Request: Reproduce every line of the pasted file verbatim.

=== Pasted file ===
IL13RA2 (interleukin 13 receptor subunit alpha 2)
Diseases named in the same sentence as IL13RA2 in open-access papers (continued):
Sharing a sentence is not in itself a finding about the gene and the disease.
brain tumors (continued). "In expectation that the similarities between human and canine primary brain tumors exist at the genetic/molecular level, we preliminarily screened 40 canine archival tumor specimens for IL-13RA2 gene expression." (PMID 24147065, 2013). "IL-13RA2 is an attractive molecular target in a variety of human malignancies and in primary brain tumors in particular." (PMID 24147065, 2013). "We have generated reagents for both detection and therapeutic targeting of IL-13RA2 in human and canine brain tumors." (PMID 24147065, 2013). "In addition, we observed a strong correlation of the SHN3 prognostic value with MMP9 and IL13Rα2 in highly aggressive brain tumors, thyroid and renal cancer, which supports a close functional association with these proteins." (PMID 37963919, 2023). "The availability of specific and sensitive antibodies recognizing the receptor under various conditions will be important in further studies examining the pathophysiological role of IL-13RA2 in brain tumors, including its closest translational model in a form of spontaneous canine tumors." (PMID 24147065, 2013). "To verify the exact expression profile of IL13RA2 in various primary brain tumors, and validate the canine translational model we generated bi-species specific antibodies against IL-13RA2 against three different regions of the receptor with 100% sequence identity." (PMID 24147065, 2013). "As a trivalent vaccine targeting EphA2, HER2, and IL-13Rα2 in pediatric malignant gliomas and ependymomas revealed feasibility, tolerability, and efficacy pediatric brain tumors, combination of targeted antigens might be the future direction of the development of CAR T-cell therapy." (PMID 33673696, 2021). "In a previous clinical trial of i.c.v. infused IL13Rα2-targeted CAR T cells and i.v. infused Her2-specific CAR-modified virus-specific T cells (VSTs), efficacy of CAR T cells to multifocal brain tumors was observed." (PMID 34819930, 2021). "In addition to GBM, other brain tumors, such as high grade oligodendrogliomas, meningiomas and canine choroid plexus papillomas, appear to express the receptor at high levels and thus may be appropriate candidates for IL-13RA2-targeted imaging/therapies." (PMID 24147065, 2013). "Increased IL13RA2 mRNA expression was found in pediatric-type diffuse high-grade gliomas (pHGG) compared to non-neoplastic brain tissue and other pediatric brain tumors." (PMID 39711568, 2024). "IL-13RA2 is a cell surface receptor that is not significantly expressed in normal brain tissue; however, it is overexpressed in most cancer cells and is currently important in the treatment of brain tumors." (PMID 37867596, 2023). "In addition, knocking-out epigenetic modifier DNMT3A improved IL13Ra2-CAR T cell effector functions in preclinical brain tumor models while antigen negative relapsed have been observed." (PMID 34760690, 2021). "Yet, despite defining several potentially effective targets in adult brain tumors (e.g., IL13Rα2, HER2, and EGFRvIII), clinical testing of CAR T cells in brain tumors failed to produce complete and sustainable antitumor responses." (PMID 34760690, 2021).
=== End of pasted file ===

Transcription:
IL13RA2 (interleukin 13 receptor subunit alpha 2)
Diseases named in the same sentence as IL13RA2 in open-access papers (continued):
Sharing a sentence is not in itself a finding about the gene and the disease.
brain tumors (continued). "In expectation that the similarities between human and canine primary brain tumors exist at the genetic/molecular level, we preliminarily screened 40 canine archival tumor specimens for IL-13RA2 gene expression." (PMID 24147065, 2013). "IL-13RA2 is an attractive molecular target in a variety of human malignancies and in primary brain tumors in particular." (PMID 24147065, 2013). "We have generated reagents for both detection and therapeutic targeting of IL-13RA2 in human and canine brain tumors." (PMID 24147065, 2013). "In addition, we observed a strong correlation of the SHN3 prognostic value with MMP9 and IL13Rα2 in highly aggressive brain tumors, thyroid and renal cancer, which supports a close functional association with these proteins." (PMID 37963919, 2023). "The availability of specific and sensitive antibodies recognizing the receptor under various conditions will be important in further studies examining the pathophysiological role of IL-13RA2 in brain tumors, including its closest translational model in a form of spontaneous canine tumors." (PMID 24147065, 2013). "To verify the exact expression profile of IL13RA2 in various primary brain tumors, and validate the canine translational model we generated bi-species specific antibodies against IL-13RA2 against three different regions of the receptor with 100% sequence identity." (PMID 24147065, 2013). "As a trivalent vaccine targeting EphA2, HER2, and IL-13Rα2 in pediatric malignant gliomas and ependymomas revealed feasibility, tolerability, and efficacy pediatric brain tumors, combination of targeted antigens might be the future direction of the development of CAR T-cell therapy." (PMID 33673696, 2021). "In a previous clinical trial of i.c.v. infused IL13Rα2-targeted CAR T cells and i.v. infused Her2-specific CAR-modified virus-specific T cells (VSTs), efficacy of CAR T cells to multifocal brain tumors was observed." (PMID 34819930, 2021). "In addition to GBM, other brain tumors, such as high grade oligodendrogliomas, meningiomas and canine choroid plexus papillomas, appear to express the receptor at high levels and thus may be appropriate candidates for IL-13RA2-targeted imaging/therapies." (PMID 24147065, 2013). "Increased IL13RA2 mRNA expression was found in pediatric-type diffuse high-grade gliomas (pHGG) compared to non-neoplastic brain tissue and other pediatric brain tumors." (PMID 39711568, 2024). "IL-13RA2 is a cell surface receptor that is not significantly expressed in normal brain tissue; however, it is overexpressed in most cancer cells and is currently important in the treatment of brain tumors." (PMID 37867596, 2023). "In addition, knocking-out epigenetic modifier DNMT3A improved IL13Ra2-CAR T cell effector functions in preclinical brain tumor models while antigen negative relapsed have been observed." (PMID 34760690, 2021). "Yet, despite defining several potentially effective targets in adult brain tumors (e.g., IL13Rα2, HER2, and EGFRvIII), clinical testing of CAR T cells in brain tumors failed to produce complete and sustainable antitumor responses." (PMID 34760690, 2021).